Orix and “Car Sharing Club” Careco (pronounced ka-re-ko) both launched free iPhone apps this month. Both let members find locations and rates for available shared cars near particular areas or train stations and make or change reservations. Orix’s version has GPS as well as augmented reality navigation to the “car station” where the car is waiting.

Careco’s app includes photos and rental rates, and it even has a futuristic feature it claims is an industry first: it locks and unlocks the car doors. (Take that, Remote!) Future updates that include searching by GPS and push notifications are planned.

It’s been said Japanese love of car ownership could be an obstacle to widespread adoption of car sharing here. After all, 愛車, read “ai sha,” is in Japanese dictionaries, meaning something like “beloved car.” The unassuming English words “my” and “car” were even fused into a culturally defining concept. It remains to be seen whether the “ai phone” can replace the national love of the “mai-kaa.”

Tools you can trust for the perfect hanami

Friday, April 2nd, 2010

No surprise why Naka-Meguro is a popular hanami spot in Tokyo.

No surprise why Naka-Meguro is a popular hanami spot in Tokyo.

In Japan, when the little pale pink cherry blossom petals start appearing in late March to early April, it’s a cause for celebration, organized celebration. So what could be so hard about having a party under the snowy branches with friends or coworkers? Plenty. A pre-season hanami “fail” survey this year by goo Research found 10 ways a hanami can go wrong.  It can be hard to get the timing right. You can get rained on, end up at a place with no toilets, or pick a place with few trees. Even a best-case scenario can have you and your friends starting out sprawled in the sun and ending up a freezing mass, huddled and hungry on your cold, blue tarp in the unpredictable spring weather.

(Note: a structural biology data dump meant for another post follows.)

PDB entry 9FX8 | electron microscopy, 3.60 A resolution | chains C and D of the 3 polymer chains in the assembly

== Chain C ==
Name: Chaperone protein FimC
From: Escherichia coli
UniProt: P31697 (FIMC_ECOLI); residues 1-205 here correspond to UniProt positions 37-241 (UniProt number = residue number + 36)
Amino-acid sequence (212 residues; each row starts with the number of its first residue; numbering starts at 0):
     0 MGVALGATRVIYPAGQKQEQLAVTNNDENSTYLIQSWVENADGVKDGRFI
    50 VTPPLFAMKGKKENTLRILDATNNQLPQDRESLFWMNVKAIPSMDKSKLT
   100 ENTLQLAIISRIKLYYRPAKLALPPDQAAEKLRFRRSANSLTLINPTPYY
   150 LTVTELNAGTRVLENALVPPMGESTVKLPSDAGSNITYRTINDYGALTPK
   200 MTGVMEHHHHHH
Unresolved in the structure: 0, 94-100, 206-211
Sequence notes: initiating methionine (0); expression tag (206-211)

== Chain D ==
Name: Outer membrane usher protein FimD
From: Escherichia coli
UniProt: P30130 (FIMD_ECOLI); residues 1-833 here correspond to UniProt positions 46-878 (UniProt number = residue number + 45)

iSakura app gives weather and bloom information

iSakura app gives weather and bloom information

The survey,  translated by What Japan Thinks, found that the number one problem hanami party organizers have had was finding and keeping a good spot. With more Japanese people carrying smart phones, sophisticated applications are coming to the rescue, including new iPhone apps from AAA, Weathernews and iSakura.

The iSakura app, from BayardNetwork Co., appears to be one of the most popular. It has info on 1,000 cherry blossom-viewing sites across Japan and has been hovering in the top 10 free downloads in the Japanese iTunes store. It can search for flower-viewing venues by name, area, train line or highway exit or by using GPS to find the nearest spot. The database is also searchable via specific conditions, such as night viewing, free entry, availability of parking and public toilets, and whether beer, sake or snacks are sold on site. For each location, in addition to those details and the venue phone number, it tells how open the blossoms are on a 10-degree scale from budding to full and offers the capability to jot down digital notes.

The second most common problem blossom party organizers reported was running out of food and drinks. The Domino’s delivery iPhone app, also featured in the Apple store as a hot item, uses GPS to deliver right to wherever you are, even when you’ve lost track of where in the sea of tarps that is. It also has 20% off coupons within the app until April 25.

Continue reading about hanami-friendly apps →

Japan by the numbers (2.23.10)

Tuesday, February 23rd, 2010

Augmented Reality taking it to another level

Monday, January 18th, 2010